In HBO’s latest hit series The White Lotus, the location is as important to the story as the drama that unfolds within. The first season was shot at the Four Seasons Resort Maui in Wailea, Hawaii, while the second, which finished airing on December 11, moved to the Four Seasons San Domenico Palace in Sicily. The White Lotus is a fictitious chain of exclusive resorts that serve as the perfect setting to show the whims, contradictions and ridiculousness of the upper classes who can afford a week’s vacation in such a place. But the fact that it is a cruel parody has not prevented a global race to become the venue for the third season.
Quebec City, in Canada, is for now the strongest campaigner, although after two seasons in the Pacific and the Mediterranean, show creator Mike White has hinted that for the third season they could be looking at Asia. Even so, the company has not yet offered official information about either the plot or potential locations.
Does a movie or TV shoot benefit the city where it is located? For Pedro Bravo, author of books on tourism, the answer is not clear. “For hotels, the benefit of doing business with HBO is evident,” he notes. For towns, it can also be beneficial in some cases. Bravo cites the example of Game of Thrones, which filmed scenes in parts of the Basque Country in northern Spain that saw a huge spike in tourism soon thereafter. But Bravo adds that, typically, only the tourism industry’s viewpoint is taken into account, and that generally speaking, the money that flows in does not go to the locals. “Promoting tourism through audiovisual content can be a success story, but from the point of view of the location and its people it is not necessarily better. You have to think about the social and environmental costs, and the kinds of jobs that are generated.”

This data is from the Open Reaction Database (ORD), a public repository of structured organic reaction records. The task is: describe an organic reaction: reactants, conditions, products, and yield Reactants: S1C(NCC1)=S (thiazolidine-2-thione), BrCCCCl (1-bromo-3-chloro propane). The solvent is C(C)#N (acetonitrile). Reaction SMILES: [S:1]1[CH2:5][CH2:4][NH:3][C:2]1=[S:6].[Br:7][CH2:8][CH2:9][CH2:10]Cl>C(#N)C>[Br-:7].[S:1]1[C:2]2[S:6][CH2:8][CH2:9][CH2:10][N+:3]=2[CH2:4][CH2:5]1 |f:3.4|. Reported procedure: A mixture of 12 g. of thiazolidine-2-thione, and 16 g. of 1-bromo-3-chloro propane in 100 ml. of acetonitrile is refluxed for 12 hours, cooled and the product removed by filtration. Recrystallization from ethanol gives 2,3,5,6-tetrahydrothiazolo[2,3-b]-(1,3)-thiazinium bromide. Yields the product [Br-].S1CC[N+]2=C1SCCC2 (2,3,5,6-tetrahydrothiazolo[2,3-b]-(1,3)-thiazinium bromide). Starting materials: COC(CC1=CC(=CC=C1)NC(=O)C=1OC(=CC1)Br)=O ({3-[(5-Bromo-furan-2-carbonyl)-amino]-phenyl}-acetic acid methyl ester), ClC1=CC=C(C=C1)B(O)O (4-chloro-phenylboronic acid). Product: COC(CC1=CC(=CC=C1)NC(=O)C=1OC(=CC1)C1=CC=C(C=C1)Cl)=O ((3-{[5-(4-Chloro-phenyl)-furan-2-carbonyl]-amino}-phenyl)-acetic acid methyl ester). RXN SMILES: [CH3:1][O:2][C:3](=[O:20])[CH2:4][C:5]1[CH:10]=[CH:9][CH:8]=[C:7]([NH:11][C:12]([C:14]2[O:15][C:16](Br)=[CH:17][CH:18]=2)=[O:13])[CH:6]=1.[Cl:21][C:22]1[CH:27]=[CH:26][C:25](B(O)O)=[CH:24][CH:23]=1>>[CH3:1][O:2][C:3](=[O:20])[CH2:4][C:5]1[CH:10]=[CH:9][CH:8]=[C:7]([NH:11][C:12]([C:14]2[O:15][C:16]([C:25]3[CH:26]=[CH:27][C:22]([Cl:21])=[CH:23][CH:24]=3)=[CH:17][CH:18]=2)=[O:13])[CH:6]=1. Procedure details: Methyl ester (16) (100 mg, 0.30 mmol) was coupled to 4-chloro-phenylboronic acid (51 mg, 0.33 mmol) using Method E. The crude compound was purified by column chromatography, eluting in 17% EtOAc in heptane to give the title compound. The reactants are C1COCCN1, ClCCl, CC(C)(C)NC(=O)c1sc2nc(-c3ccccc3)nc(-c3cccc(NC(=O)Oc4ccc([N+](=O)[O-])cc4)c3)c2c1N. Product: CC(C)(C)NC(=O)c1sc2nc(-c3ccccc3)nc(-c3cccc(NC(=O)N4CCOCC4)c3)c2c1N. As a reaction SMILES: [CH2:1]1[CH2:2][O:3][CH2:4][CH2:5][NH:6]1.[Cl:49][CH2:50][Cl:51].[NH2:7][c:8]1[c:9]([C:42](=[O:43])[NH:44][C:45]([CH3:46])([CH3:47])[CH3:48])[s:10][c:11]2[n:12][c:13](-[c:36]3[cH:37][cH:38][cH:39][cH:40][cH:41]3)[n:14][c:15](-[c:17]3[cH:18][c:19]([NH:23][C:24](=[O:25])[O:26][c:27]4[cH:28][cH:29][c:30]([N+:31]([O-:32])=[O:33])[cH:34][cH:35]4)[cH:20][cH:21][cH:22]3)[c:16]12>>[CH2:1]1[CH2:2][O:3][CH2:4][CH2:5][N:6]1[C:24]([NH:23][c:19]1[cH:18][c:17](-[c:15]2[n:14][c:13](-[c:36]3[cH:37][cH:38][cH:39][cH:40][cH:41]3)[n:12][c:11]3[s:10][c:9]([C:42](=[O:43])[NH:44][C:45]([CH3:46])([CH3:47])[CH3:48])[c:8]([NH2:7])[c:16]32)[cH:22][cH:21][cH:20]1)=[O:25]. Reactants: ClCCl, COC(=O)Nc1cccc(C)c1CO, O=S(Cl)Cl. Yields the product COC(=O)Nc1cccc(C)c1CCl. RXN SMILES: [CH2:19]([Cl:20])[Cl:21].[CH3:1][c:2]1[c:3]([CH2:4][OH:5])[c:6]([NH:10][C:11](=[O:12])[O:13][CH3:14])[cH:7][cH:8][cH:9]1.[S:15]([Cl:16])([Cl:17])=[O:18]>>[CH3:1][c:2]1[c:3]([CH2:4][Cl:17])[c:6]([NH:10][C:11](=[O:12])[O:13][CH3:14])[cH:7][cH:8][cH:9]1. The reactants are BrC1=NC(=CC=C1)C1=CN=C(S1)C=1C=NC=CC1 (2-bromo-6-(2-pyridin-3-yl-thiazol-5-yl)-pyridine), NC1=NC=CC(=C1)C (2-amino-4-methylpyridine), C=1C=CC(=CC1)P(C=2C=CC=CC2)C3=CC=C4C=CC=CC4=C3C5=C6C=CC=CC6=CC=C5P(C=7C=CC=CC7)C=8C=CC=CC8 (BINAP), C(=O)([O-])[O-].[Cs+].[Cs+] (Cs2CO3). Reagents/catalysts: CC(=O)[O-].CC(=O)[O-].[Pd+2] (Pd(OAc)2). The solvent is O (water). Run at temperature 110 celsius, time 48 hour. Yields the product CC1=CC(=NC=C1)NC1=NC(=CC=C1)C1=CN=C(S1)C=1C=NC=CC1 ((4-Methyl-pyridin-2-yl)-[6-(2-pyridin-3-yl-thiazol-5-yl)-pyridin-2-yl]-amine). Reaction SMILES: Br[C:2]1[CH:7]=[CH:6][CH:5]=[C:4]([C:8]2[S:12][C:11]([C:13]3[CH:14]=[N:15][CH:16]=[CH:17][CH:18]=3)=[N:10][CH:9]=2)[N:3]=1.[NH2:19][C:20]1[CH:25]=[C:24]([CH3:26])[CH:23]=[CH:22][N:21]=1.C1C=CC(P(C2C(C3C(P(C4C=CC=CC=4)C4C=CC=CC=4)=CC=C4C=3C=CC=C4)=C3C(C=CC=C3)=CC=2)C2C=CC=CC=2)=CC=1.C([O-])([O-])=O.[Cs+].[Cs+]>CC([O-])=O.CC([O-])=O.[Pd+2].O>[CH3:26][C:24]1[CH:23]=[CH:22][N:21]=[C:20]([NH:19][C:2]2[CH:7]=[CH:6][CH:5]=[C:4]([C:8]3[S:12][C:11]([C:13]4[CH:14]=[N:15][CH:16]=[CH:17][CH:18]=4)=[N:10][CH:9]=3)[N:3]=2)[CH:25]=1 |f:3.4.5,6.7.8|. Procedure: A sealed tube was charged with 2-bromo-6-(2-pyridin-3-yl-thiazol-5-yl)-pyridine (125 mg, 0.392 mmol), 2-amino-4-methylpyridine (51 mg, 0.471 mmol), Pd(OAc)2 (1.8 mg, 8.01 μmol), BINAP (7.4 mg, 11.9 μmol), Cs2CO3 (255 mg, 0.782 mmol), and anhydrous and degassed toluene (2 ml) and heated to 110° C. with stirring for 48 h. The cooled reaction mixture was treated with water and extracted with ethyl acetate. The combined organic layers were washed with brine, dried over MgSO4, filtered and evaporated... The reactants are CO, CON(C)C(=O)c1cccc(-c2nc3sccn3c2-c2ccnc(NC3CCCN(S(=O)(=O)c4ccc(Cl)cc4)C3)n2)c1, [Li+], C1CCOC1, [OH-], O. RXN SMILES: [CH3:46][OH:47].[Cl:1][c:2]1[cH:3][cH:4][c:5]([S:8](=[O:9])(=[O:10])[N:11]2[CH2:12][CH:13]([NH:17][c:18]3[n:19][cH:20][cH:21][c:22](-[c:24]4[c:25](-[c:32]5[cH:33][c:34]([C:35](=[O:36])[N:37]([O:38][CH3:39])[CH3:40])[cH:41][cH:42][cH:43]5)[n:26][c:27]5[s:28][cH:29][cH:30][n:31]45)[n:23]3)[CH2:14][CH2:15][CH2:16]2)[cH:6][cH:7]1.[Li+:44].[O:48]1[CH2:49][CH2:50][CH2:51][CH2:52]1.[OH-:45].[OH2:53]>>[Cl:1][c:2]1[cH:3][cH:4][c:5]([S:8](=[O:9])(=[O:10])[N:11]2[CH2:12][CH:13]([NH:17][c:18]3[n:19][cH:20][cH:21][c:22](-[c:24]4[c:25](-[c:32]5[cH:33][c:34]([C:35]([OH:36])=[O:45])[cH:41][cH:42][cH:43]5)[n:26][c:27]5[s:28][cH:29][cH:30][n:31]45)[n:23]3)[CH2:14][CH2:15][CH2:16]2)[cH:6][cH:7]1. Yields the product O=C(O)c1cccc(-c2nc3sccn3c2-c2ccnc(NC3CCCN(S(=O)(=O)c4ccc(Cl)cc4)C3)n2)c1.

For the general manager of the Santo Mauro hotel in Madrid, Fernando Núñez, hosting a film shoot has benefits that go beyond economics, such as giving exposure to the brand. But then again, it means that “the hotel has to be closed, because a shoot is not compatible with the accommodation of external clients.” The Santo Mauro fits the profile of a hotel that could lend itself to a production the size of The White Lotus. This 19th-century palace located in Madrid’s upscale Chamberí district is one of the most exclusive hotels in the Spanish capital, and one of the most iconic in the country. David Beckham made it his home during his time as a player with Real Madrid.
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